Mr. Jones (1993)

“Why do only children have flying dreams?” asks Jones.

Jones may be manic-depressive but he is spontaneous. At one moment, he is deliriously charming. Speaks effortlessly on epicurean stuff. Crashes into a live orchestra conducting Beethoven. Walks on thin rails poising himself ever so deftly. Empties his bank account and spends the money by dating the teller. And in another moment, he gets downright fidgety, breaks things, swoons into a corner moaning that he couldn’t simply stop the sadness.  

A female psychiatrist, Liz Bowen, finds the essence of spontaneity in her otherwise dreary life through Jones’s excess charm and the fragmented past lurking beneath all that charm. She tries to help him out but she finds herself vulnerable and too involved with him to handle him professionally.

Lena Olin as the psychiatrist and Richard Gere as Jones churn out performances of the highest order, even heartbreaking at times, as they handle a complicated story of love between a doctor and a patient where in due course, they exchange their roles naturally. They reach great depths in the way they eye each other. Gere, especially, explodes in scenes where he expresses his liking for her, like a flower that never bloomed for ages.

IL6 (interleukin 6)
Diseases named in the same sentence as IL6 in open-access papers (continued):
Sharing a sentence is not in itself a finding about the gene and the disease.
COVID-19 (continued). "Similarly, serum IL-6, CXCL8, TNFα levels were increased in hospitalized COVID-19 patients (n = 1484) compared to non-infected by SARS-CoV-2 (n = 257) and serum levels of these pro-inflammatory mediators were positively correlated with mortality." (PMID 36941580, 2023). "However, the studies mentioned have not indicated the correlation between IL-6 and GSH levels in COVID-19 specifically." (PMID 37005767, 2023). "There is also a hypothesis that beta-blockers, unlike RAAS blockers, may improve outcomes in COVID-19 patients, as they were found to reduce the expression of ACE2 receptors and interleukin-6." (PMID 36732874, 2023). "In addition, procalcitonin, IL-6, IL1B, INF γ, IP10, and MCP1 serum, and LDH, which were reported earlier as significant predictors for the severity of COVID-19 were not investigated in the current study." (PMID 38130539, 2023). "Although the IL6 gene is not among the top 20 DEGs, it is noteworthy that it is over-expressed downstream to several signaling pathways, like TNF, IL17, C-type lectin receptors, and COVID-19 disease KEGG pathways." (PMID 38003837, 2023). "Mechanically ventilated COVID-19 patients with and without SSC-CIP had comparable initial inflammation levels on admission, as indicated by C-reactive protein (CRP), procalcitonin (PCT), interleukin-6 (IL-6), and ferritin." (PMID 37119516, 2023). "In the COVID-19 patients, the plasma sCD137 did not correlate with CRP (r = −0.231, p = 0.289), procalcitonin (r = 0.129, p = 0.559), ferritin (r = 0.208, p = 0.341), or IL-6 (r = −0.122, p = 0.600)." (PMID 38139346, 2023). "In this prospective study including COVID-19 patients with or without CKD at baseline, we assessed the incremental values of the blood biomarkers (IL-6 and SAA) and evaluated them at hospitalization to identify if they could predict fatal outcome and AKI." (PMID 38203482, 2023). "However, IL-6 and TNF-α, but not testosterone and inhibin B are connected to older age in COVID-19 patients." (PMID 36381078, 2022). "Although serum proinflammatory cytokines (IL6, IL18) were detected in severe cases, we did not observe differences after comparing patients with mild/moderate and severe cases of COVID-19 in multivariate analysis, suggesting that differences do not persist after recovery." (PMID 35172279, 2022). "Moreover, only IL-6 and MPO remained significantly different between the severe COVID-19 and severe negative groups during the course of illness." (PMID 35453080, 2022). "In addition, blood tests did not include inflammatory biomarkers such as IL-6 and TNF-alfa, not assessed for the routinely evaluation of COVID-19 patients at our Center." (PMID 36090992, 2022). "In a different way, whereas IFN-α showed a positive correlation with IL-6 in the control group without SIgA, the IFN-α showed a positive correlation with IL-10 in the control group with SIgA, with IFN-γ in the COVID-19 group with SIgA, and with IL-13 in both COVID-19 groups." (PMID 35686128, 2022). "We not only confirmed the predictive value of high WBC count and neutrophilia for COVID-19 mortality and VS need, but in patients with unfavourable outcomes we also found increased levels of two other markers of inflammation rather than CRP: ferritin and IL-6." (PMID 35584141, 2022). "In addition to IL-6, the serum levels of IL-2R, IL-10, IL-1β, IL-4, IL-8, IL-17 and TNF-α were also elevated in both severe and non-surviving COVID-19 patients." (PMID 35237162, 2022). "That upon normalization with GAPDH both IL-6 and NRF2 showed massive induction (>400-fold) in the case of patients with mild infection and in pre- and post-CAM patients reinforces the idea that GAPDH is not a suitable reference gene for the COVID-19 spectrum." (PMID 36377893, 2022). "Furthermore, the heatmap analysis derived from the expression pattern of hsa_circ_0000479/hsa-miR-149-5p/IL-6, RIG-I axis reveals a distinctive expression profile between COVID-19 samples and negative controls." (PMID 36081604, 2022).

When Jones, with his hands tied on a table, screams, “I don’t have a disease. This is who I am. I like who I am”, you begin to ponder over what really a mental disease is as long as it couldn’t break into the core of human mind.

“Why do only children have flying dreams?” asks Jones.

He may not have an answer. And so may all who age and let reality strike them hard.

Leave A Comment

Your email address will not be published. Required fields are marked *